Research ahead of time.  This should be a no-brainer, but researching a place ahead of time can really save you some cash, as well as some unwanted stress.  You can find a cheap hostel in the cool part of town, learn which museums have free days, look into multi-day bus passes, and more.  That’s not to say you shouldn’t leave room to be spontaneous — you absolutely should! But getting an idea of what to expect from the place you’re visiting can really help you make those spontaneous decisions.

Eat away from the tourist sites.  Think about tourist attractions in your own town and the types of restaurants that are close to them.  Many are overpriced and usually a watered down version of what the regional food is really like.  Walk just a few blocks away and you could find some delicious and authentic food for about half the price!  The best example I have of this is when I was in NYC with my college choir. A bunch of us had gone to MOMA and afterwards, were trying to figure out where to eat as we walked back to Times Square.   My friend Jen and I were walking in the back because everyone else was arguing and getting snippy with each other and seemed to resent the fact that the two of us were just happy wandering around. We were both pretty hungry and getting tired of all the drama going on in front of us, so we started looking on our own.  We pointed out several possibilities to the rest of the group, but everyone else wanted to go to some were more “New York” (aka touristy). We were fed up at this point and just about to give up when a door opened. Literally. A door. To a little mexican restaurant on a street far from the action with salsa music blaring out of it.  Jen and I looked at each other, ditched our group, and enjoyed one of the best mexican meals we’ve ever had.  We each got a full meal (though the portions were so big we took about 2/3 of our food back to the room) and a ginormous fishbowl margarita for a total, with tip and tax, of under 30 bucks.  We spent less than 15 dollars a person on a great dinner in one of the most expensive cities in the US and would have spent about 7-8 dollars a person if we had known the portions were that big.  All that just by going away from the tourist zones.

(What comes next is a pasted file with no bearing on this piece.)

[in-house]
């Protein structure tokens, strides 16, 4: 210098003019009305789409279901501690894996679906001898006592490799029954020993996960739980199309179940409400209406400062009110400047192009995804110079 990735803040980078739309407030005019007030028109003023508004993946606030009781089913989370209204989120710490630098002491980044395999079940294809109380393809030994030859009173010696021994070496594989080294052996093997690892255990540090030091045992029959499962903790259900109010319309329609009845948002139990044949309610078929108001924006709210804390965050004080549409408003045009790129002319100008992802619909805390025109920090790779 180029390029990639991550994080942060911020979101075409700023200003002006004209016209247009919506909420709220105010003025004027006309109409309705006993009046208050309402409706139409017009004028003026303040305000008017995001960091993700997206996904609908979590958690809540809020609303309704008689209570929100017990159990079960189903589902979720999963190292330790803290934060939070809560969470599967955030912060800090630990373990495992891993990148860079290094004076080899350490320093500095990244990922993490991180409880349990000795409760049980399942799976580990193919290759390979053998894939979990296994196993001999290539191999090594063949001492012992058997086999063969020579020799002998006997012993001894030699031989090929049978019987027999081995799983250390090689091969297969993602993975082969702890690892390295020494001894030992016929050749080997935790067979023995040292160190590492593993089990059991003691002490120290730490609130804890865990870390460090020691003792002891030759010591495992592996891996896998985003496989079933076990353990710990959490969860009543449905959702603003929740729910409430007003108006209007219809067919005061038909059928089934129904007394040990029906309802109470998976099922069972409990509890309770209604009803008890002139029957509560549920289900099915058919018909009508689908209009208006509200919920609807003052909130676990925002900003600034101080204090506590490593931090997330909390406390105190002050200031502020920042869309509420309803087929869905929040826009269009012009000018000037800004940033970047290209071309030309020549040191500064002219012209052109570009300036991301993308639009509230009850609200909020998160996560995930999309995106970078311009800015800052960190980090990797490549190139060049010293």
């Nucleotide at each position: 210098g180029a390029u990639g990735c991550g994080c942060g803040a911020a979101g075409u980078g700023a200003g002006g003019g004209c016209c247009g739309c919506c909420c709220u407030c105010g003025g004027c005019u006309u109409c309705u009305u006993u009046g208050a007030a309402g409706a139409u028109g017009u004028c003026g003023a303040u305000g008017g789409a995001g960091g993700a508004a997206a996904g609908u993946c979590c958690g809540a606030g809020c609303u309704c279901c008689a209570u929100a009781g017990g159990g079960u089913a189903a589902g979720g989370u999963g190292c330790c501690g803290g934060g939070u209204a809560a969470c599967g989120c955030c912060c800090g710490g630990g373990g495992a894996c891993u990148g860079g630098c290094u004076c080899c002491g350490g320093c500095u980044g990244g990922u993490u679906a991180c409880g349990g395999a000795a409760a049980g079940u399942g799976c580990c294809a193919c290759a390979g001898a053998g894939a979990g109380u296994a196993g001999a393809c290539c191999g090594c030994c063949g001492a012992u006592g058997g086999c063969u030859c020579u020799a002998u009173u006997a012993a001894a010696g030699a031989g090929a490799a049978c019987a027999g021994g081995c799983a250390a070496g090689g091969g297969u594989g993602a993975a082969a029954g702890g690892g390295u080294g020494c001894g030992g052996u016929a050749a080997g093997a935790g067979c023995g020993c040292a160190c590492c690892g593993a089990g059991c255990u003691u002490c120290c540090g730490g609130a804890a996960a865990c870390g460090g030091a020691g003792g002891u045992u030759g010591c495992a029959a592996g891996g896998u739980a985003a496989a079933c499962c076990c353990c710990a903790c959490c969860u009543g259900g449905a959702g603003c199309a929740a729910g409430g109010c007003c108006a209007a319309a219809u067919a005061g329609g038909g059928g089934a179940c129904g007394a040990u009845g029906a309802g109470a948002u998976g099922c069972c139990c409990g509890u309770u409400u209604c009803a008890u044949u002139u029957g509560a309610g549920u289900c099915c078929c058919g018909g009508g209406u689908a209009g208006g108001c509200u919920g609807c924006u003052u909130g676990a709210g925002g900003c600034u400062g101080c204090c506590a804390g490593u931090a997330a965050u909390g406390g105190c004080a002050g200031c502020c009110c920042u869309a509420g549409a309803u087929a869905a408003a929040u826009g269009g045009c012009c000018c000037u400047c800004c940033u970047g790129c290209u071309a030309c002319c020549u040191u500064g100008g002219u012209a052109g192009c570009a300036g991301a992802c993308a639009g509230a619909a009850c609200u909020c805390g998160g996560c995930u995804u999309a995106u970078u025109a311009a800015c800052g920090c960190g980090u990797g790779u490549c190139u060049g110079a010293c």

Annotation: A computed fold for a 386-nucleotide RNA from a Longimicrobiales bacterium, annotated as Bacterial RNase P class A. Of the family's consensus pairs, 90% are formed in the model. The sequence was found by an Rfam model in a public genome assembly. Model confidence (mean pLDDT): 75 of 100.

Stay somewhere that is what you want to do. I realize that is really awkwardly worded, but this is what I mean.  In Italy, I think Linds and I are going to stay a couple nights on a farm stay.  It’s conveniently placed right between two places we are definitely going, so makes a great stopping point,  and is in a beautiful location (in Abruzzi National Park).  More than that though, the farm stay is also the activity. We can take hikes in the park, learn about organic farming, and even pick our own fruit…for free. There is a chef at the farm who makes all the meals for a very reasonable price (about 15-18 euro for 3 meals a day plus all the fruit you can eat) and they even sell homemade wine (just 4.50 euro a litre). If we don’t want to eat there, we can easily walk the 40 minutes to the village and get something there, or maybe hitch a ride. Add in 19 euro a person for the double room we’re sharing and we’ll be spending just 40 euro/person/day.

My last tip of this post is that while saving money on your trip is good, don’t fall into the trap of saving money…and sacrificing your experience.  Remember, you traveled here for a reason. You want to experience the culture, food, life, etc., not just camp out in your hostel and do nothing for fear of parting with a little moolah. What’s the point of traveling if you don’t go out and see/do/taste/drink/touch what the destination is about?

Happy Travels!

Categories: Travel | Tags: , , , | 3 Comments